A new report from PMMI finds that retailers are behind the recent push to more innovative packaging in the bake and snack sector
Reston, Va. – According to a recent report, it’s often the bakery and snack industry that’s investing in new packaging and it’s the retail industry that’s behind the push.
The Packaging Machinery Manufacturers Institute (PMMI) released Bakery and Snacks – Market Assessment 2012 in August.
PMMI says that historically changes in consumer eating habits drives new product development.
But in 2012, the driving force switched to the retailer as many have their own specifications for the products they carry.
Retailers pushing for innovative packaging
In fact, many retailers are specifying package sizes, multi-packs and variety packs that better optimize shelf space, and retail-ready packaging for high-traffic areas.
Even convenience, drug and dollar stores have their own sets of requirements and more than a quarter of bake and snack companies are developing packaging accordingly.
In a survey PMMI conducted, 42 per cent of bake and snack company respondents said retailer demands were the main reason these manufacturers were changing their primary packaging.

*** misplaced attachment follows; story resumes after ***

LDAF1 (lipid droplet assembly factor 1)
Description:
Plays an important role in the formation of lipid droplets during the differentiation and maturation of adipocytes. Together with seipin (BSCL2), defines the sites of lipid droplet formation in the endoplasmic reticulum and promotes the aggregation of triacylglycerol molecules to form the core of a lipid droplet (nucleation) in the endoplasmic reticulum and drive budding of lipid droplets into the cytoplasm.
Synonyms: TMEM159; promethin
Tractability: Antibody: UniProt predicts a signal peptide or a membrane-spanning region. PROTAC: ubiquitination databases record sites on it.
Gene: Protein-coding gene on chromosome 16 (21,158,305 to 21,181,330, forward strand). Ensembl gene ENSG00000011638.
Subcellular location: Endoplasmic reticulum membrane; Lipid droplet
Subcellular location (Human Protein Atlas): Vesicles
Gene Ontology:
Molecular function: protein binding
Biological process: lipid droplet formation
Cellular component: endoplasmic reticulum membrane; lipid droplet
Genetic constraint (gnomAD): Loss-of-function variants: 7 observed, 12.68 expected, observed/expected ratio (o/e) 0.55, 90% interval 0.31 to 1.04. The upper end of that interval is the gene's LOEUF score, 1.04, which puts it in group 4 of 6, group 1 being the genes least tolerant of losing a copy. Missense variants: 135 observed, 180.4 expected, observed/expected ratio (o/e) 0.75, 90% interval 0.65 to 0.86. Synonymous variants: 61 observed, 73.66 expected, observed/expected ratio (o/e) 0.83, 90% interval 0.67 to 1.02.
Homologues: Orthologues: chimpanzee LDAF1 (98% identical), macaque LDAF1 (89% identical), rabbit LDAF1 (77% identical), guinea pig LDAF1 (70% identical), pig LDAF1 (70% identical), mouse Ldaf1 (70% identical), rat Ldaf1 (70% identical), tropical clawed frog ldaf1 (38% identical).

Also, 50 per cent of bake and snack respondents said they’re implementing changes in their processing and packaging operations to accommodate retailers’ packaging requirements.
To accommodate the myriad changes in the bakery and snack product marketplace, manufacturers are turning to packaging machinery original equipment manufacturers (OEMs).
“Their requests fall into three categories: functionality, support and integration,” says Paula Feldman, director of Business Intelligence at PMMI.
“The OEM that wants to meet those needs will do best to build a relationship with the manufacturer and collaborate in the design process.”
This type of partnering will help OEMs better understand needs for machine cleanliness and sanitation, the features and functionality, and automation.
“Today’s baking and snack foods manufacturers want machines that can be flexible and run a variety of sizes, materials and packages; that are easier to clean and operate, ergonomically designed, and reliable. They need OEMs to clearly communicate recommended cleaning schedules and to provide knowledgeable technical support,” she says. “That’s in addition to integrated lines, remote connectivity and the like.”
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